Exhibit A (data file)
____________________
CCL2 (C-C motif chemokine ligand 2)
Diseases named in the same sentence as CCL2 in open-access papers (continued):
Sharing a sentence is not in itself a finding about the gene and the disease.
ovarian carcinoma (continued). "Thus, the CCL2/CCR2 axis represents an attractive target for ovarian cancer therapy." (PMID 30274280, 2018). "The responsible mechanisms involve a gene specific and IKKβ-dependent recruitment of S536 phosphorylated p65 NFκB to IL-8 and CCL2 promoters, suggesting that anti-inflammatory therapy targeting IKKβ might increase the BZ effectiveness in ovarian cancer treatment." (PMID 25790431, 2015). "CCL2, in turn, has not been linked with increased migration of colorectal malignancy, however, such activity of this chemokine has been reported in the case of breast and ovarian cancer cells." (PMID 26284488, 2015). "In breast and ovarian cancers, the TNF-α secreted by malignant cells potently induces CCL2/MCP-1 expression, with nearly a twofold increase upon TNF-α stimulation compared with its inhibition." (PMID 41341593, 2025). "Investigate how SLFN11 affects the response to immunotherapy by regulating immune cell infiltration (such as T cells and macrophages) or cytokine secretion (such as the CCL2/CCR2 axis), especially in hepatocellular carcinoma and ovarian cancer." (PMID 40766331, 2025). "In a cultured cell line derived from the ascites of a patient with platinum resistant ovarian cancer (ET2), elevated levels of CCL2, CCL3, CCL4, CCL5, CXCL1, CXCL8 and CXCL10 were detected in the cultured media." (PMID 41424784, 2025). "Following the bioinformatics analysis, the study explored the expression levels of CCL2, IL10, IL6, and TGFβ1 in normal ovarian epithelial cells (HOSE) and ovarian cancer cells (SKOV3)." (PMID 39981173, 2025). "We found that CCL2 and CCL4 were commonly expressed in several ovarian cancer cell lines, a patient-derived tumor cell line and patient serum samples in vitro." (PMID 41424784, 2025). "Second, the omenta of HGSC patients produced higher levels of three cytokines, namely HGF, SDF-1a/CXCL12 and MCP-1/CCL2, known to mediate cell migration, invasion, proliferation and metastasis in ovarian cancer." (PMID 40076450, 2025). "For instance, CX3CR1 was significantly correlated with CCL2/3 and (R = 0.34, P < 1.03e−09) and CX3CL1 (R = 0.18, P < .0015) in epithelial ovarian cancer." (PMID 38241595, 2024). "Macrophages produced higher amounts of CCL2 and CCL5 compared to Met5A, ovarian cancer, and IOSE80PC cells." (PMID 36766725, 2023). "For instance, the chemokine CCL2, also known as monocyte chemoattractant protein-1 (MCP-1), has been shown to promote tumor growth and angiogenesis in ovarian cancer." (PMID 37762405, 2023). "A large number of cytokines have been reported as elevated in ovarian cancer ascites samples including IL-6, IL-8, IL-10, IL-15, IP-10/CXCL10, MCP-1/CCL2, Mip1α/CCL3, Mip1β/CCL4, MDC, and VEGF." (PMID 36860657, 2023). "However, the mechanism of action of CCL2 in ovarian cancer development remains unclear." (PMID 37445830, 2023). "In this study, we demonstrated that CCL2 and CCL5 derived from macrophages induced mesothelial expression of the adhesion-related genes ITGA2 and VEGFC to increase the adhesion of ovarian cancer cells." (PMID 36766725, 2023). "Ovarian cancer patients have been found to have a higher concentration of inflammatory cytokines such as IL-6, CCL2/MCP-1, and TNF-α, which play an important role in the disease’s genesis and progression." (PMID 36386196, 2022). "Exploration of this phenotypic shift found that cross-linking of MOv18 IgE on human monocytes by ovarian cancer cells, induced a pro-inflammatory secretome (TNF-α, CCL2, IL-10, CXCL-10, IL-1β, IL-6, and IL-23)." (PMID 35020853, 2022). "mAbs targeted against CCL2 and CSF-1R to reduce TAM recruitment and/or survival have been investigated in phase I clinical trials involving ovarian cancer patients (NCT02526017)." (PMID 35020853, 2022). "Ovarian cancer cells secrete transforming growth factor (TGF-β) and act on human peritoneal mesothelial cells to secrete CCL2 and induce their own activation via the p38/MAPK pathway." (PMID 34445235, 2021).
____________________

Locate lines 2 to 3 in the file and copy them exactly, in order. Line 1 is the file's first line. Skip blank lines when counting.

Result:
Diseases named in the same sentence as CCL2 in open-access papers (continued):
Sharing a sentence is not in itself a finding about the gene and the disease.